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A recent case reminds us of the value of three simple words - "subject to contract"

Summary

A recent case has reminded us of the importance of including the words "subject to contract" to avoid being bound by a settlement offer made to the other side. Without it, the courts may well find that the acceptance by the other side concludes a binding contract, whether or not negotiations surrounding the terms of the settlement continued after this date.

Case: Newbury v Sun Microsystems [2013] EWHC 2180 (QB)

Mr Newbury brought a claim against Sun Microsystems for unpaid commission in June 2011. As the matter proceeded to trial the solicitors for Sun Microsystems wrote to the Defendant to make an offer of settlement:

"Our client is willing to settle the entire proceedings by paying the Claimant within 14 days of accepting this offer, the sum of £601,464.98 (the "Settlement Sum") inclusive of interest by way of damages, by means of an electronic transfer into his nominated bank account, in full and final settlement of the Claim and counter-claim plus the sum of £180,000 in relation to his legal costs such settlement to be recorded in a suitably worded agreement".

Although the offer contained a reference to the terms being recorded in an agreement, it was not prefaced with the words "subject to contract". This caused immediate difficulties as Mr Newbury accepted the offer but later rejected a Settlement Agreement produced by Sun Microsystems' solicitors which included provisions relating to confidentiality. 

Mr Newbury claimed that an agreement had been entered into between the parties and that the sums were due to him whether or not the Settlement Agreement was signed. He did not consider that he needed to agree to further terms relating to confidentiality which Sun now attempted to impose. Sun Microsystems claimed that the parties had never reached an agreement and contended that the Court was entitled to consider the conduct of the parties and their communications after that date - which indicated that certain matters were still in contention.

The Court disagreed, finding that a binding contract had been reached following the acceptance of the offer letter. The execution of a "suitably worded agreement" was not a condition of the creation of a contract, but was intended only to record the agreement reached.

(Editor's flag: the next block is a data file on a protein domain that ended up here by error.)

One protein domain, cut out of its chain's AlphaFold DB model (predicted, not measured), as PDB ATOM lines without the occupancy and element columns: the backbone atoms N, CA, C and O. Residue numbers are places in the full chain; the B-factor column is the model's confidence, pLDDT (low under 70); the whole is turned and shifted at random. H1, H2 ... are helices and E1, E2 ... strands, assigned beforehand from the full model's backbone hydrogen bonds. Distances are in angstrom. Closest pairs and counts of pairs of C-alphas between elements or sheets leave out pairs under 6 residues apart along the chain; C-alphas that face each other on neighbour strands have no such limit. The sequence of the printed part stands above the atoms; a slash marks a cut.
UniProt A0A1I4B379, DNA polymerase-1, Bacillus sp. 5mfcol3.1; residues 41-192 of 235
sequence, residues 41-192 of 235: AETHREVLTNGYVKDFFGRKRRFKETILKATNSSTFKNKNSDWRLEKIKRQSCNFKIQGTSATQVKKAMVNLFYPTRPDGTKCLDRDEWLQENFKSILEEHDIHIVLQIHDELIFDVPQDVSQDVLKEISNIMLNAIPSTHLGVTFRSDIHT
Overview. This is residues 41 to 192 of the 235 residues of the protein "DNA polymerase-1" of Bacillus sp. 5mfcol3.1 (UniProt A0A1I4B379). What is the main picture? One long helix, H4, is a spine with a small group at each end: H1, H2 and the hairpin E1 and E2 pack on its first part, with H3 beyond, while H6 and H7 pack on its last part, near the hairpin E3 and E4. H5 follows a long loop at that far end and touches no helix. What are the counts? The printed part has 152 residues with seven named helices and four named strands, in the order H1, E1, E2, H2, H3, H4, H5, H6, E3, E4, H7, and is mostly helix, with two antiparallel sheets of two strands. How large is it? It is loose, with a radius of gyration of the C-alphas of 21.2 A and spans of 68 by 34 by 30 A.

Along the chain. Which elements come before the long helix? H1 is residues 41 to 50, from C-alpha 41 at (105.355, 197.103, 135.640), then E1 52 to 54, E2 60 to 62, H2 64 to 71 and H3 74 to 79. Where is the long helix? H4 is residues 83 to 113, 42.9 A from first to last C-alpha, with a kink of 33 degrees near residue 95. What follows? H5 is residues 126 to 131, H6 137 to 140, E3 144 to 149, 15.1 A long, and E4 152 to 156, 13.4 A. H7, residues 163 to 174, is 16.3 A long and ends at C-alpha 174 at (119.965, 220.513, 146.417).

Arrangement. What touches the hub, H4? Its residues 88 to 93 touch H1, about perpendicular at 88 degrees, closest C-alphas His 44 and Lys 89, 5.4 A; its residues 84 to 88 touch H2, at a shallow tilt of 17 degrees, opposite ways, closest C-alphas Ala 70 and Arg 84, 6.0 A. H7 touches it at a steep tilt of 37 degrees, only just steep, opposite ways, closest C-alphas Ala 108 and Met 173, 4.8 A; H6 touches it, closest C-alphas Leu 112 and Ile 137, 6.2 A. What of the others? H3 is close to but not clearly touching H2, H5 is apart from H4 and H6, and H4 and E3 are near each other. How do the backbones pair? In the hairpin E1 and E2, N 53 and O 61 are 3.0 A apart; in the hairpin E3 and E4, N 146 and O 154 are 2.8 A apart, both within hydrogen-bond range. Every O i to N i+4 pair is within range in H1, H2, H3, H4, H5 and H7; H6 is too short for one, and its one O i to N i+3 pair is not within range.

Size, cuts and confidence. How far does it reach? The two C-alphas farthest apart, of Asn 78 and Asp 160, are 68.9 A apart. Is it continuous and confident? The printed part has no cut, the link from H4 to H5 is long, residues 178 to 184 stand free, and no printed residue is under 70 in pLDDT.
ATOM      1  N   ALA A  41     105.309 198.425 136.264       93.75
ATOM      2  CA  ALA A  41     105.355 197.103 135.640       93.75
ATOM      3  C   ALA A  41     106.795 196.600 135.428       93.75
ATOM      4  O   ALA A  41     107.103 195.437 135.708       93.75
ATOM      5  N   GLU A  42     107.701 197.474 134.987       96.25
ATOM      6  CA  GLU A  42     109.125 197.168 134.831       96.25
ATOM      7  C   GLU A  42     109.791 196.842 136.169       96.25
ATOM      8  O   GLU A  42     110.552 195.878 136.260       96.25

The Judge gave a number of reasons for his decision:
  • The offer letter appeared to be an offer of settlement and gave a timescale for acceptance, following which payment would be made. This indicated that the letter was intended to be a binding offer capable of acceptance by the other party, and then enforcement.
  • The reference in the letter to "such settlement to be recorded in a suitably worded agreement" indicated that it was the settlement offer made in the letter which simply needed to be recorded, and not any further terms imposed or agreed. It reflected a formality and not a condition.
  • Importantly, the letter was not expressed to be "subject to contract" which was significant and indicated that the offer letter was capable of acceptance and of binding the parties without further action.
This is a warning to parties considering making settlement offers – if there are additional terms which you want to see included in a settlement make sure that either they are clearly included as part of the offer letter, or ensure that the offer is marked "subject to contract". Those three words really can make all the difference.

Newbury v Sun Microsystems [2013] EWHC 2180 (QB)

This publication is intended for general guidance and represents our understanding of the relevant law and practice as at May 2012. Specific advice should be sought for specific cases; we cannot be held responsible for any action (or decision not to take action) made in reliance upon the content of this publication.

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